RAF's nifty fifty misses the problem
Finance Minister Nhlanhla Nene dealt motorists one of the biggest blows in recent times with the announcement of a 48 percent increase in the Road Accident Fund levy, from R1.04 a litre to R1.54 a litre effective April. The 50 cents per litre increase in the RAF levy is a symptom both of the magnitude of the road safety crisis facing South Africa and the government's inability to rein it in.
If traffic crashes didn't exist, nor would the RAF, but it is a necessary feature of society - no country in the world has yet reduced traffic crashes to zero. Unfortunately though, South Africa's road safety record is grimmer than most, and the result is that compensation for crashes has tended to be expensive. This situation has not been aided by many attempts to defraud the RAF over the years, by claimants, lawyers and doctors alike. It is common knowledge that the RAF has been financially squeezed for a long time, and the situation has recently become critical, with more than R20.1 billion in claims being paid out in the last financial year.
There is no doubt that increasing the RAF levy by 50 cents a litre will make a marked difference to the stability of the fund, but the AA's view is that government seems to be missing the real issue here: should we not be reducing claims by improving road safety instead charging motorists around R25 more per tankful to fund road crash injury payments?
It is estimated that the 50 cents per litre will bring the RAF an annual windfall of around R10bn. Let us stop for a minute and think about what could be done with R10bn a year if we were to spend it on road safety instead, to try and reduce the RAF's payouts.
The Road Traffic Management Corporation, for instance, stumbles along on a parliamentary allocation of around R180m per annum, plus whatever it receives from the Transaction Fees charged upon licence renewals and similar transactions. It is well known that the RTMC has suffered from some serious problems regarding unauthorised expenditure, but the corporation nonetheless runs on a shoestring, which is part of the reason it has not yet achieved any of the lofty goals set out in the preamble to the RTMC Act. Look, for instance, at traffic statistics. The AA has pointed out on many occasions that the RTMC has not yet released full, detailed statistics on all crashes since it was formed in 1999. Without this data, we cannot know with any certainty what is happening on South Africa's roads, nor how to combat it. But if the RTMC were to suddenly come into a R10bn budget (with the appropriate checks and balances), it would be child's play to generate an accurate statistics bundle. It would also then become possible to conduct other much-needed road safety research into the effects of our deteriorating roads, the standards of enforcement and the levels of resources available to coax drivers into obeying our traffic laws.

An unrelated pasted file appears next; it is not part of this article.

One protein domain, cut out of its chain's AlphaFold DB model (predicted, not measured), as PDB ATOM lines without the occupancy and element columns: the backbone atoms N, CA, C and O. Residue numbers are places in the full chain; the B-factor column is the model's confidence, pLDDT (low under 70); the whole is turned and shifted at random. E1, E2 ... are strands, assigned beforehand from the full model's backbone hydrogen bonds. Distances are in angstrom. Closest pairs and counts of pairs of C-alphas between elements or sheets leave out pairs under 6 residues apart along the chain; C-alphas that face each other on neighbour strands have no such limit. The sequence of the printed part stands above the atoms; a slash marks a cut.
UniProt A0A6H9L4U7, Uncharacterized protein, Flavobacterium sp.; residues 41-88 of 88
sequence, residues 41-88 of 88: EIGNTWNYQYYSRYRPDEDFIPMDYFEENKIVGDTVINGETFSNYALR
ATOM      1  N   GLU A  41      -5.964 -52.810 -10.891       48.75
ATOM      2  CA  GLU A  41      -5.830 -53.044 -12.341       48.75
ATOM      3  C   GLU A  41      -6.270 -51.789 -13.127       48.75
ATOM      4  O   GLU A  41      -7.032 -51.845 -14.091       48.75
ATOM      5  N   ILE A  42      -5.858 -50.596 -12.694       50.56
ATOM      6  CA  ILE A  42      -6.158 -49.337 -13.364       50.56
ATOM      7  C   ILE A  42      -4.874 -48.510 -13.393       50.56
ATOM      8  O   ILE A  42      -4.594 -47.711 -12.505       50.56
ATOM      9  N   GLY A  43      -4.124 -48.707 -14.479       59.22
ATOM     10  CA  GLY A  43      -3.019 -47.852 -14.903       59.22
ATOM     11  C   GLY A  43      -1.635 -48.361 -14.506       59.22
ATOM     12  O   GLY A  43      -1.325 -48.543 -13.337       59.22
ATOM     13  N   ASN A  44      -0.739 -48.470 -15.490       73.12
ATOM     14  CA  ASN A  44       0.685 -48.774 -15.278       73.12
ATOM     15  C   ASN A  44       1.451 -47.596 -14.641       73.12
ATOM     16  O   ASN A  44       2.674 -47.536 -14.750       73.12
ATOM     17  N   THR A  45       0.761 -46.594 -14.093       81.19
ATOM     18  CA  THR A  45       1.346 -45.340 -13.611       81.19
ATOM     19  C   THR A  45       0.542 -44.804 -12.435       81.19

And let's assume, as we might, that the outcome of such research indicates that many more traffic officers are needed on the roads. This is undoubtedly the case - the traffic police have been under-resourced for decades. With a R10bn per annum budget at the RTMC's back, it would no longer have to partner with car hire companies to obtain sponsored vehicles to use as patrol cars. It could buy hundreds every year outright. And it could equip them with the highest standard of evidentiary camera and law enforcement equipment. R10bn would also create the ability for the RTMC to staff these new patrol vehicles with trained officers who could operate on a three-shift basis to ensure that traffic law enforcement is routinely a round-the-clock affair.
With R10bn a year at its back, the RTMC could also revamp the licensing system, provide free driving lessons for underprivileged learner drivers, and distribute road safety promotional material in bulk as the Department of Transport used to do.
Considering that road fatality risk has at least doubled since 1998, the year before the RTMC was formed, there is no reason to believe that a well-funded, integrated approach to road safety couldn't reverse the trend and reduce danger on our roads by half, if not more. Spending 50 cents a litre to reduce crashes until the RAF's injury claims drop below breakeven threshold would not only ensure the continued stability of the fund, it would save tens of thousands of lives too.
But as much as the AA might be in favour of spending money on road safety rather than on the RAF, it is clear that this will not happen overnight, and we can also not overlook the pressing need to improve the fund's financial position. In our view, a formula needs to be applied under which a percentage of the RAF levy goes to improving road safety. With improving safety over time, the RAF's financial position should likewise improve, meaning an ever-greater proportion of the RAF levy could be devoted to saving lives on our roads, rather than compensating survivors of crashes that should not be happening.